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Sarah Cunningham's picture

So much has already been written on our joint ramble with the seniors that I don't have much to add. Yes, it was it was interesting to remember more about our geology session: when it came time to share it with others cerain things resurfaced that I hadn't thought about since the day. Like relating the history of Bryn Mawr College not only to the stones it's built from, and where they came from, but also to the exrtaordianry Bryn Mawr woman geologist who named them! My other favorite moment was the vine-swinging. Three seniors in a row became inspired to emulate Tarzan: the first quite cautiously, then when nothing bad happened the second and third more boldly, ending with a real swing that caused the vine to let go and slowly come snaking down! On the way to the graveyard we saw a huge chunk of (I think) tulip tree sticking into the ground, probably blown off in the hurricane? And I loved the overgrownm alive but also a bit otherwordly atmosphere of the graveyard itself. 

I have to rant again just a little bit about all the talk of "invasive" species. Firstly, as I like to say, humans have a lot of damn gall calling other species invasive! And the implication of moral depravity in plants which "take over" and "destroy" other plant species seems weird to me. They're just trying to make a living like anyone else. Do we condemn them for being successful? 



Barbara's picture

Now I understand better about

Now I understand even better about your comments that "the seniors are a little wild!" lol

sara.gladwin's picture

invasive species

I wonder though if "invasive" species is more a comment on the people that brought them here less so than a comment on the nature of the plant? I also have been conflicted about the language of these plants...

Shengjia-Ashley's picture

"Invasive" Tobacco

Good point!

Some of the invasive plants are brought to its place by careless people, but I believe a good proportion of them are brought to a foreign place by “invasive” people.

Tobacco is a native plant in North and South America. Tobacco plants consume nutrients at a higher rate than most crops. Its cultivation is responsible for biodiversity losses. And the use of Tobacco is responsible for many health problems. However, as a highly profitable plant, the plant had “invaded” to all over the wolrd. The sailors spread Tobacco to Europe unintentionally, but its spread to other parts of the world is closely related to the wars and colonization. It was introduced to Korea by Hideyoshi Invasion from Japan. It was brought to West Africa by Portuguese and soon become the preferred  transaction in slave trades.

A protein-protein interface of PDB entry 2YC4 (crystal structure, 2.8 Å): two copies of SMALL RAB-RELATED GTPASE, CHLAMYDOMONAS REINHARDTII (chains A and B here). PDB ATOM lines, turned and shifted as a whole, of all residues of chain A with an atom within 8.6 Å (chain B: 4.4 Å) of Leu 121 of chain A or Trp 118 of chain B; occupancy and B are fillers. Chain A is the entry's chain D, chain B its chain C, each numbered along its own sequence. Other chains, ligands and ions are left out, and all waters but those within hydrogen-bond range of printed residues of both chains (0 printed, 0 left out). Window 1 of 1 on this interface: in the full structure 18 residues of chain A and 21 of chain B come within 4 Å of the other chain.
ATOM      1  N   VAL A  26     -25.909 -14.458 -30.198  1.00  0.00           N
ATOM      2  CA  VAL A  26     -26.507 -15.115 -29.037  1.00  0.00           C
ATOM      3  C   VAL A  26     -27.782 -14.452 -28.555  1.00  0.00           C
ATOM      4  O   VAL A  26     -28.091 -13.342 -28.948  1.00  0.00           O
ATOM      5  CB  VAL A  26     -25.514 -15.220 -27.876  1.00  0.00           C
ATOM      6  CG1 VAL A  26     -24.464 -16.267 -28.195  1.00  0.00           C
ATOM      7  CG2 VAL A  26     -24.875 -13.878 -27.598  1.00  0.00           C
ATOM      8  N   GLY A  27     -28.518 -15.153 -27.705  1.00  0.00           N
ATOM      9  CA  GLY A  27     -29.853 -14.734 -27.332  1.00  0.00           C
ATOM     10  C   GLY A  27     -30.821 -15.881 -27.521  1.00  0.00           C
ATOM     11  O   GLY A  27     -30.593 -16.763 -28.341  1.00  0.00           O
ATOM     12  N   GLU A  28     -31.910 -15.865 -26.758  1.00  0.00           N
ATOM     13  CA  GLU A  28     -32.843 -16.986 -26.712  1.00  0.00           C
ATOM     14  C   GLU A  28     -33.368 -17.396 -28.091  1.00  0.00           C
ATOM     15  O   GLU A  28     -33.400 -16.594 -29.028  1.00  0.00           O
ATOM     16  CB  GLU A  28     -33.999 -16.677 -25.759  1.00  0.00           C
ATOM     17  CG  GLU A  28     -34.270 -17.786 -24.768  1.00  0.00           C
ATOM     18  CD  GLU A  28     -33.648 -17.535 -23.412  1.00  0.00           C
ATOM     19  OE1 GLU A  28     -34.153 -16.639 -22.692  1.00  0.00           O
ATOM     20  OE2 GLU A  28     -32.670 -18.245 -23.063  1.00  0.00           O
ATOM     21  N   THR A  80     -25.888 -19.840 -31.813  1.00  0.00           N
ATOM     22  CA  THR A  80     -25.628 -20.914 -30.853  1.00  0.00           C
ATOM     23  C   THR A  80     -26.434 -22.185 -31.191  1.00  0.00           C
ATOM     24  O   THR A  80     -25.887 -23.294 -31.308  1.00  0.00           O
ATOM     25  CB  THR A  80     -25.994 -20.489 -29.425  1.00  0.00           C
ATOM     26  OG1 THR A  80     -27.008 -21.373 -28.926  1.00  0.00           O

sara.gladwin's picture

environmental colonizers

This is really interesting, thank you! I wonder if the tobacco plant that has been spread to other places behaves like a weed in those places? By that I guess I'm wondering if in those places where the tobacco is non-native, through the process of it's growth, does it strangle out other plants? Does an invasive or non-native species always harm or have destructive effects on it's environment? I've been trying to figure out the difference between "invasive" plants and "weeds" or if there isn't one.... when I looked it up, I still wasn't necessarily clear about it. Interestingly though, I also found out there are native invasive species as well, in which an animal (such as deer) or plant becomes invasive in it's native environment. Often, this seems to occur in relationship with human interference in a habitat. However, there were other environmental factors that could cause a certian species to become a "colonizer" of it's habitat, such as environmental disasters, like wildfires. I thought the language used in this was particular interesting, especially catagorizing particular groups as colonizers of a space. I actually also somewhat answered my original question, and found that not all non native species are harmful, such as goldfish, which apparently are often outside their native range but harmless despite it's non-native status.

Shengjia-Ashley's picture

Sarah, did you make anything

Sarah, did you make anything yet with the vine?

Sarah Cunningham's picture

not yet...

not yet!

wanhong's picture

How about a swing?

Your vine could definitely be an awesome swing, but doing so might hurt its feelings...